chorazin synagogue

After observing that the crowds were like “sheep without a shepherd (9:36), Jesus appointed the Twelve (10:1-4) and instructed them for their short-term mission to the villages of Galilee (10:5-15). The twelve are the workers sent to the harvest (9:37). Oddly, Matthew never reports the disciples returned to Jesus and report what they have done during their mission. The disciples must have returned and reported some did respond to his message and messianic signs, but some of the towns and villages did not.

Jesus denounces the villages which did not repent after witnessing his might works. To “denounce” (ὀνειδίζω) refers to “to find justifiable fault with someone” (BDAG 2), although the only example of this use is in Matthew 11:20. Usually the word describes insulting or mocking someone as a way of shaming them (BDAG 1). The NRSV translates this as “to reproach” rather than denounce (ESV, NIV).

To underscore this prophetic condemnation, Jesus uses the word woe. Although the word is not common outside of the Bible, it refers to someone whose situation is miserable (Nolland, Matthew, 467). In Isaiah 6, for example, Isiah pronounces woe on himself after seeing the glory of God.

Bethsaida is a fishing village on the north side of the lake, the home of Jesus’s earliest disciples, the brothers Peter and Andrew and Philip (John 1:44; James F. Strange, “Beth-Saida (Place),” ABD 1: 692). It is about eight miles north of Capernaum on the northern shore of the Sea of Galilee. Herod Philip expanded the town and renamed it Julia (after the Augustus’s daughter), and Philip was buried in the town (about 33 A.D.; Ant 18.4.6 §108). Since Bethsaida means “house of fishing,” it is possible the disciples came from a fishing village on the shore of Galilee (el-Araj) about a mile and a half from the actual city (et-Tell). Jesus feeds the 5000 near Bethsaida and heals a blind man (Mark 8:22-26). The disciples were crossing the Sea of Galilee to Bethsaida when Jesus walked on the water (Mark 6:45-51).

Chorazin is a town two miles north of Capernaum. The Talmud considered it a medium-sized town (t. Mak. 3:8); the Mishnah comments on the town’s wheat production (b. Menah. 85a; Robert W. Smith, “Chorazin (Place),” ABD 1: 911). The Gospels do not describe Jesus doing any ministry there, although its proximity to Capernaum means it is likely he did. The site at Khirbet Kerazeh is now a national park. Limited excavations have so far not reached the first century village, the impressive partially reconstructed synagogue dates to the fourth century A.D.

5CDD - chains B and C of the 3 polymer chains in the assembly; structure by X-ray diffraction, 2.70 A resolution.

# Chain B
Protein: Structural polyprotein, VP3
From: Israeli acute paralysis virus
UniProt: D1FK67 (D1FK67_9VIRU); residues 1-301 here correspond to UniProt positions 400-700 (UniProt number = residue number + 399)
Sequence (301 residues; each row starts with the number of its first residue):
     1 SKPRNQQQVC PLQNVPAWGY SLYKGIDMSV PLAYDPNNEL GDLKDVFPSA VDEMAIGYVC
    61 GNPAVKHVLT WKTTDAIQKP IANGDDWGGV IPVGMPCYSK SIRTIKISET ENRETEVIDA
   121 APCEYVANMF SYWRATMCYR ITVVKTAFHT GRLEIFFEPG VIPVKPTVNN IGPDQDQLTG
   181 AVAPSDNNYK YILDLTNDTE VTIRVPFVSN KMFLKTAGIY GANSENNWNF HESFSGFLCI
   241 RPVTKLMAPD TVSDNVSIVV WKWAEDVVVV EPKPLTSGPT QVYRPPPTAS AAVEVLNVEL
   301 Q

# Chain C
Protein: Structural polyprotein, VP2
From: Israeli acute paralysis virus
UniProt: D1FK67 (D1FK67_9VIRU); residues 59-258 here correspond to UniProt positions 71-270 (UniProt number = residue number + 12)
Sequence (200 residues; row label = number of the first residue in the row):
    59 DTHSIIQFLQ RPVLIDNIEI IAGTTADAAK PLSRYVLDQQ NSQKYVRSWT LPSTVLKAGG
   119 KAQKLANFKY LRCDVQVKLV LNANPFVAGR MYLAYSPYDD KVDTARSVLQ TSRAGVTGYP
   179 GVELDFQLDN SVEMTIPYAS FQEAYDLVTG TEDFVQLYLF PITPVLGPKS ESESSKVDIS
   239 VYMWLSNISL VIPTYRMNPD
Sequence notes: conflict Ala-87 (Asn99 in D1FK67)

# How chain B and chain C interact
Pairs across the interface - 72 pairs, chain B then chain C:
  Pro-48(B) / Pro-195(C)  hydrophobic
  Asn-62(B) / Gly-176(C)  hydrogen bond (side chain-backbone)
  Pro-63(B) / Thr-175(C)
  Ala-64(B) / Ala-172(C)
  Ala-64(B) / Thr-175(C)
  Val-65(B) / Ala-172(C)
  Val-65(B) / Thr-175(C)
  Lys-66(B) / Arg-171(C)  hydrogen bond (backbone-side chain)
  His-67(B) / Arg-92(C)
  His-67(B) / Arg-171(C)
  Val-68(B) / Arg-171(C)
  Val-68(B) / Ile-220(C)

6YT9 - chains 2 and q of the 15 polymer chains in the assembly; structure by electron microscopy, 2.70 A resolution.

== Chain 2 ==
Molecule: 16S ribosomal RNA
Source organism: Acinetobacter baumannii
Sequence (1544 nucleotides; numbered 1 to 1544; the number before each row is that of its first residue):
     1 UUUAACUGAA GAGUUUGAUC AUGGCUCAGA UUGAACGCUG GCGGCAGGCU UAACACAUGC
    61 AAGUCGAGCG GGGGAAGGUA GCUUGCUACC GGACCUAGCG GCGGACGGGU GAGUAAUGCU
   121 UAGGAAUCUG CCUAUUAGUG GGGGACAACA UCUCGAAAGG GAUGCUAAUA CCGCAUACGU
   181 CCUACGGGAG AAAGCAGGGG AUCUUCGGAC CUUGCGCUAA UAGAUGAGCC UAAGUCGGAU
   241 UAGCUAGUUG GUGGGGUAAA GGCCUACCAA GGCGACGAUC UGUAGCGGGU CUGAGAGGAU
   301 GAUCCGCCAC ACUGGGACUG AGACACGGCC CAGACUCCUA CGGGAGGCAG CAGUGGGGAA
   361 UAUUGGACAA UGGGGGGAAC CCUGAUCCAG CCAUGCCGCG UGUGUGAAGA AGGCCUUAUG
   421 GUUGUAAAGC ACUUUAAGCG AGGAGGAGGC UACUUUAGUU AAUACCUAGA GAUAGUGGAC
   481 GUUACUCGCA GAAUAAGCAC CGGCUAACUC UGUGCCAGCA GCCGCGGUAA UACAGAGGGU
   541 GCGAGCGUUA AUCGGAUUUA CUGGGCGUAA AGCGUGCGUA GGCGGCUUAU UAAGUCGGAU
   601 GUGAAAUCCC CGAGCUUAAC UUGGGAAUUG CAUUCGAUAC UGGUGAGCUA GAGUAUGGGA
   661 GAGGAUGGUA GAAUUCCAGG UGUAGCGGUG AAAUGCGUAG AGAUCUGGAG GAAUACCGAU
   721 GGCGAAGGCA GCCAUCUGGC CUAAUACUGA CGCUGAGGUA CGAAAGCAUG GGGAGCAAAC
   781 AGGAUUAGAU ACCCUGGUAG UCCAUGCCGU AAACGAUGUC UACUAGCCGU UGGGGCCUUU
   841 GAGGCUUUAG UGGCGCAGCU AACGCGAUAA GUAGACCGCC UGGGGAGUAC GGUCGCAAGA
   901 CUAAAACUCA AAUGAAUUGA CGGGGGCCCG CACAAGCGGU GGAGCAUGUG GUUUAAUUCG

Capernaum was essentially Jesus’s base camp for his Galilean ministry. Many of the miracle stories in Matthew 8-9 take place in Capernaum. Although Jesus spends a great deal of his time in and around Capernaum, there is no “break” with the town as at Nazareth (Matt 13:53-58 / Mark 6:1-6a). Why didn’t Jesus mention Nazareth as a town that rejected him as the messiah? In Matthew, it has not happened yet.

Jesus compares these three Jewish towns to classic examples of wicked cities. Tyre and Sidon was the home of Jezebel, the wife of Ahab and opponent of Elijah. In 1 Kings she introduced Baal worship to Israel and supported 450 priests and 400 prophetesses of Baal. Sodom is the ultimate evil city. It one of the five cities of the plain God destroys in Genesis 18-19. Abraham pleaded with God to not destroy these cities if even ten righteous people could be found, yet there was not even that small number living in Sodom (Lot maybe, his wife and two daughters likely not “righteous.”)

Yet even these classic examples of sinful rebellion against God would have repented in sackcloth and ashes. Even Sodom would still exist today if they had witnessed the messianic signs. “On the day of Judgment” refers to the Day of the Lord in the Old Testament. This is the final judgment at the end of this age, when God breaks into history and judges the unrighteous and vindicates the righteous just prior to the kingdom of God.

If it will be better for Sodom than Capernaum on the day of judgment because they rejected the Messiah, what will it be like on that day for Christian America? Although Jesus has not literally preached to us, the United States has the most Christian privileges in world history. The gospel is preached openly every day, we unlimited have access to Bibles and Christian literature unlike any other time in history.

Will it be better for Sodom on the great day of God’s judgment than for the United States of America?